Often the bigger difference which I neglected to mention is banks. There are 128 MIDI "patches" – sounds – but of course there are many more than 128 instruments in the world. So there is also a system of patch variations called "banks". Usually these variations are true variations (e.g. concert grand vs. baby grand piano), but sometimes they are completely different (Moog synthesizer vs. square wave). And like controls, they are variably ill-defined or not standardized, and thus not implemented identically on all synthesizers.
(The reason for this mess is because MIDI is really an evolved creature. The original MIDI standard specified very little, so General MIDI (GM) was born, which is what most people know as "MIDI", but that was insufficient, so manufacturers authored their own extensions: Roland created GS; Yamaha created XG; and of course they are incompatible with each other.)
In the old days, the card was important of course (it's more to whether it's software or hardware, essentially jagged vs "smooth" picture), but having a good MIDI sound card is like heaven and earth for the ear. I literally spent hours just justening to MIDI files downloaded from the internet when I got a Sound Blaster (forgot the model).
Sounds pretty good!
That's the thing about these old games: they were totally made for how the MT32 and later the Sound Canvas sounded to the point where they would even chose an instrument that would otherwise not be fitting, but which sounded good on the original device.
Unfortunately for me, all of this happened way before I had money on my own or could convince my parents to shell out the considerable sum these devices would have cost, so I really don't know how these games were intended to sound.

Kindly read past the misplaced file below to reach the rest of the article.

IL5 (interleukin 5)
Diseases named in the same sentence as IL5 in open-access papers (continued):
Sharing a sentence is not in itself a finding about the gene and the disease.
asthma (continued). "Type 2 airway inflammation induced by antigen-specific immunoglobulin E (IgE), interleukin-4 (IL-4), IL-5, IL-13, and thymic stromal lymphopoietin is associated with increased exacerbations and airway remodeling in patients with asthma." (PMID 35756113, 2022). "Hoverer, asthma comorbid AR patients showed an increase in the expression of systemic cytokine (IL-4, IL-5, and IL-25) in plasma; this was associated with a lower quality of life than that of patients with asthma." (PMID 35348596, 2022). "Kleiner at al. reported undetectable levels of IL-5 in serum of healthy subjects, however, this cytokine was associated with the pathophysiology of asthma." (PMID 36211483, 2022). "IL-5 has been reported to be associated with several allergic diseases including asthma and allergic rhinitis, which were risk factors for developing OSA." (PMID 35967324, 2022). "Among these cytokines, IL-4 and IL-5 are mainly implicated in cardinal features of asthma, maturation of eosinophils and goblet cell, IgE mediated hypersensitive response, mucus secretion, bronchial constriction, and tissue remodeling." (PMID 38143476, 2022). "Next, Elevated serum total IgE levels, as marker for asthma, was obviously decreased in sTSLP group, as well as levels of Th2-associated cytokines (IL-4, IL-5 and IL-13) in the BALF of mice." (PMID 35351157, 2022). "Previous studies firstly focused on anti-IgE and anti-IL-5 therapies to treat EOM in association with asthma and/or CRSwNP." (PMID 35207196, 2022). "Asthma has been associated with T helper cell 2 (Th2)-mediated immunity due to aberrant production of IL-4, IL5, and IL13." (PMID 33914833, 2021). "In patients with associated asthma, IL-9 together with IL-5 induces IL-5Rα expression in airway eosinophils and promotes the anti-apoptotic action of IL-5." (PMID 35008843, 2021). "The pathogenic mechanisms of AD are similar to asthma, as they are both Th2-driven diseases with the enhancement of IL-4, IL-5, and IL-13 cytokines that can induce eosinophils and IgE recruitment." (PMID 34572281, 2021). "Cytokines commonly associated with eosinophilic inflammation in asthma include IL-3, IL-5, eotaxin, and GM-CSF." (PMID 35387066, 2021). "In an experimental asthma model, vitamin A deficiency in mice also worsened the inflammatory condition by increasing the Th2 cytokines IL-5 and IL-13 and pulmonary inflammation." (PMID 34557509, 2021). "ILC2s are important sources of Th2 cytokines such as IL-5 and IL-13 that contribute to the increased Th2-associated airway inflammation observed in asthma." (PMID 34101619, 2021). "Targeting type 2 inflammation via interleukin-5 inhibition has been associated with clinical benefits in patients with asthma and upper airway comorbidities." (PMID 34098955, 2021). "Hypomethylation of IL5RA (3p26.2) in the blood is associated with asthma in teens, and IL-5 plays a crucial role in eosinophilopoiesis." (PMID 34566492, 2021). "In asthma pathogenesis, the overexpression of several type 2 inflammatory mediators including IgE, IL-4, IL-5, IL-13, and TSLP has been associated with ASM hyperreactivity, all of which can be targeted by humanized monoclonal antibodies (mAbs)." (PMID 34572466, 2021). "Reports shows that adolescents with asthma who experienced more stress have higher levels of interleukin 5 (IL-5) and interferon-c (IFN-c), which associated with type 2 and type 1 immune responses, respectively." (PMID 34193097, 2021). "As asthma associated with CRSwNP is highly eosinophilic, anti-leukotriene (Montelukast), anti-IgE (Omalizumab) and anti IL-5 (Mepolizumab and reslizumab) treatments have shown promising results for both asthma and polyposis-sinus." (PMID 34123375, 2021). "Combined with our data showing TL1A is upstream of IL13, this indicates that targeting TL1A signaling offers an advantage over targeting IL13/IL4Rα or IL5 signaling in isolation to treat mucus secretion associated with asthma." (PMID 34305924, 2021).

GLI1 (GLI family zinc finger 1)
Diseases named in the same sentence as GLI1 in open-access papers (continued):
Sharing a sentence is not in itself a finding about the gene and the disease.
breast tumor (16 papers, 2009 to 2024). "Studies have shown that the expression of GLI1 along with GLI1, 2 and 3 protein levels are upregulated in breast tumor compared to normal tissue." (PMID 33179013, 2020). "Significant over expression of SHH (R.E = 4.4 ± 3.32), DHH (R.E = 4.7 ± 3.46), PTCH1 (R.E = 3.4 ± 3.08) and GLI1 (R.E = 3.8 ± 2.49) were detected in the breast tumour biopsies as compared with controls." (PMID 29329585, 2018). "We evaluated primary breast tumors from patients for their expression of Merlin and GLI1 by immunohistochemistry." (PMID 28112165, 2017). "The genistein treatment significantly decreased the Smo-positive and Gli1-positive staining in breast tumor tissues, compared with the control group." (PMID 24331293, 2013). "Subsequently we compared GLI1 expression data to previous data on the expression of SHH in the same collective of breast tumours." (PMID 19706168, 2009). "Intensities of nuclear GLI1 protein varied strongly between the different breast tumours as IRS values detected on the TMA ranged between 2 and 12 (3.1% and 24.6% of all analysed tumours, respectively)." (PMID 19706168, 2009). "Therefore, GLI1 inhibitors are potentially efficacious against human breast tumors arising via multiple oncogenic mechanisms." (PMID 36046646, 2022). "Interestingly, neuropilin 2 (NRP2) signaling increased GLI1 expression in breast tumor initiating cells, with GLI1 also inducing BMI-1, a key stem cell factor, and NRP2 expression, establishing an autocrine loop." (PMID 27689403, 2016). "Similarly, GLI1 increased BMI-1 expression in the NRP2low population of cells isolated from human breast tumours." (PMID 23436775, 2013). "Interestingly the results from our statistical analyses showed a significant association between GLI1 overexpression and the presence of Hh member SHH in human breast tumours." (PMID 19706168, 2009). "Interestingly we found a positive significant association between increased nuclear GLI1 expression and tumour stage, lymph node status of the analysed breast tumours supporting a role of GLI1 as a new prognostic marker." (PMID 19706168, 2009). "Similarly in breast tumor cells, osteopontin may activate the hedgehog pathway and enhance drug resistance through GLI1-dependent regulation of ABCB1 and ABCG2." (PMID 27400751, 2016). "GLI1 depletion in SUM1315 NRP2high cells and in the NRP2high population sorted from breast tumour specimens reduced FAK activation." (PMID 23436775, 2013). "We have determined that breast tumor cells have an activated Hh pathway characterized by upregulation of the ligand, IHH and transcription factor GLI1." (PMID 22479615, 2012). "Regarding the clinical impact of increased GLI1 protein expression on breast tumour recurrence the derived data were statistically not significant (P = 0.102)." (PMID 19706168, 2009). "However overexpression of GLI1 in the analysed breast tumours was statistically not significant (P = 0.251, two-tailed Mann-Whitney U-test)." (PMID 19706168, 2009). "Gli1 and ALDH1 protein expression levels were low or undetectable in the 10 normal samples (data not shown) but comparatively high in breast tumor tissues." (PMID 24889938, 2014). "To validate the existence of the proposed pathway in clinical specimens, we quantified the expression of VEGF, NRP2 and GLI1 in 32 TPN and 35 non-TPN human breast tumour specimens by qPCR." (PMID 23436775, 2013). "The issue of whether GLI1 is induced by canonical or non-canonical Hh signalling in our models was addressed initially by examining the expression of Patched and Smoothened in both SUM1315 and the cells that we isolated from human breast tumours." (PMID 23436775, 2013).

Which makes me really sad as a huge video game music fan/nerd.
The "King's Quest V - Oasis Theme" was so immersive I couldn't help clicking on the static image to try and play it.
Side-note: It was really nice hearing the theme music when encountering the princess near the end of KQ5, as it was very clearly the progenitor of the "Girl in the Tower" song that was to be the main theme of KQ6, which is my favourite by a long way. It was an unexpected nostalgia hit, was quite well done and I'm glad they carried the tune between the games.
Duke3D and Bermuda Syndrome nostalgia time.
I used to love listening to midis back in the day, I think the soundfonts that came with my Sound blaster vibra 128 were top notch at the time.
They also borrowed very heavily from Pantera and Slayer, amongst others: https://www.youtube.com/watch?v=IGQbLSLAK2o
Though I found that (fluidsynth, at least) is very slow at loading sf3. Takes a few seconds.
Edit: that was a fun rabbit hole
SF2.04, owned by Creative. http://freepats.zenvoid.org/sf2/sfspec24.pdf
SF3 is "just" Ogg compressed SF2, but there's no spec and it seems like it's only implemented in http://www.fluidsynth.org/
Edit edit: in the SF2.04 spec - "hydra - A. A nine-headed mythical beast. B. The nine “pdta” sub-chunks which make up the SoundFont articulation data."